For many Canadians, February 15 is unofficially Discount Chocolate Day. But some may not realize, however, that it is also the day we celebrate our national flag. If you were one of those people, here are a few more things you might not know about National Flag of Canada Day:
When it started
This celebration of our nation's flag is still relatively young. It was first declared National Flag of Canada Day in 1996 by Prime Minister Jean Chretien. February 15, 1996 turned out to be a particularly eventful day, too, as it was during that first observance of the day in Hull, Quebec, that Chretien was approached by protester Bill Clennett, who he then put in a choke-hold and threw to the ground. The move has since been dubbed the "Shawinigan handshake."
The flag's origins
It wasn't until January 28, 1965 before Canada actually had a national flag. At Confederation, Canada flew Britain's Union Jack, but Sir John A. Macdonald flew the Canadian Red Ensign as a way to distinguish Canada from the rest of the Commonwealth and give Canadians a flag they could call their own. The ensign never became Canada's official flag, although it was used and respected by many Canadians as if it were, particularly by soldiers during wartime.
Prime Minister Lester B. Pearson decided in 1964 that Canada having an official national flag should be made a priority. Pearson proposed the "Pearson Pennant," displaying three maple leaves with a blue border on either side. It was the source of much controversy in the House of Commons, and after three months without any headway, an all-party committee was created. After narrowing it down from thousands of proposals, the Pearson Pennant along with a single maple leaf on a white square and red borders and a flag that had the Union Jack and three fleurs-de-lis were offered as the three top choices.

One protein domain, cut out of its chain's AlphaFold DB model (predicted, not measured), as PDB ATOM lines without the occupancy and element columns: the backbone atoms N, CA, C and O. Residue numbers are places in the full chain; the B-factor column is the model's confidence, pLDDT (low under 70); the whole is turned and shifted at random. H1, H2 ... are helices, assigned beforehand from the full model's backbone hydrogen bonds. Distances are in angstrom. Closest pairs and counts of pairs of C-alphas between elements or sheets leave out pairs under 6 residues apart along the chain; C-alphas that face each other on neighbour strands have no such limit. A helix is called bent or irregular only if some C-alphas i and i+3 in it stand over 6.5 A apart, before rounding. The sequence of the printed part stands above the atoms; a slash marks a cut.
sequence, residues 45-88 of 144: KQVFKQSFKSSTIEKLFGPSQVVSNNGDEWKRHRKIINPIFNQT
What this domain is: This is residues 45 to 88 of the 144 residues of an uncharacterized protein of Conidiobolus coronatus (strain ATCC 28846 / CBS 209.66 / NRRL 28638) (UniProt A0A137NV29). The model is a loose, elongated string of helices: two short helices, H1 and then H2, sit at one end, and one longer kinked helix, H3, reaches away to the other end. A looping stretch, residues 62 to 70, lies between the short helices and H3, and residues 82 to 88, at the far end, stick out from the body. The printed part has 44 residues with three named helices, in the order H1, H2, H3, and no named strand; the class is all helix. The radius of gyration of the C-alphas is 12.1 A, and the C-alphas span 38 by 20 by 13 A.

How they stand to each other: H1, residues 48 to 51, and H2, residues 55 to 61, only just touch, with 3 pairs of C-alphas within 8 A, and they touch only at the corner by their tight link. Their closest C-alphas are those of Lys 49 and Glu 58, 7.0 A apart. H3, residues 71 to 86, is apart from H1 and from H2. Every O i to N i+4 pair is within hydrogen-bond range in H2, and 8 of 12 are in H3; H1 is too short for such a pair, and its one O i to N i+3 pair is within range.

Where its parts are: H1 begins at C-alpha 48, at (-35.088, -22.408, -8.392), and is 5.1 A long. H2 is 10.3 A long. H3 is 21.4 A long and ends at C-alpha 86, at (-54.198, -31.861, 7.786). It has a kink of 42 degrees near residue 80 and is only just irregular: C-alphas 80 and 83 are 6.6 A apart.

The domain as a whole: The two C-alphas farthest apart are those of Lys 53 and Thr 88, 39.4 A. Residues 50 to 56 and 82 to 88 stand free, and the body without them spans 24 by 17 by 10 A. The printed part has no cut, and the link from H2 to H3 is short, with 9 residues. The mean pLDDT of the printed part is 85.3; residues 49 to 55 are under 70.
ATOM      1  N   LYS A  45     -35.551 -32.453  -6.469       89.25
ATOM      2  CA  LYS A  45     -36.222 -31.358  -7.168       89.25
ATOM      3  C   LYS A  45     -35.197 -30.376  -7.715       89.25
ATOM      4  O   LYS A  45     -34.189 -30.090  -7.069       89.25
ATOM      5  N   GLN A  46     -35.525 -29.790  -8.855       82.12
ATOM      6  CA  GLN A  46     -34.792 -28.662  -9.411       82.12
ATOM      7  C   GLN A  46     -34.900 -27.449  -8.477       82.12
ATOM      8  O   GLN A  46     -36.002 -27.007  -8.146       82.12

The motion to approve the single-leaf design we know today was passed December 15, 1964, and made official by Queen Elizabeth on January 28, effective as of February 15.
How we celebrate it
National Flag of Canada Day is a relatively low-key celebration, with small ceremonies happening across the country to reflect on the Maple Leaf, but school children nationwide will be learning more about our flag, and politicians will be making appearances to show how proud they are of our flag, too. Prime Minister Stephen Harper will be holding a photo-op at his office and Canadian Heritage Minister James Moore will be at the Museum of Civilization in Gatineau, Quebec.
For those who were not born as Canadians, Flag Day is also a time to think about why they came to this country and the pride they have in being Canadian. These are thoughts from some new Canadians as they reflect on their citizenship.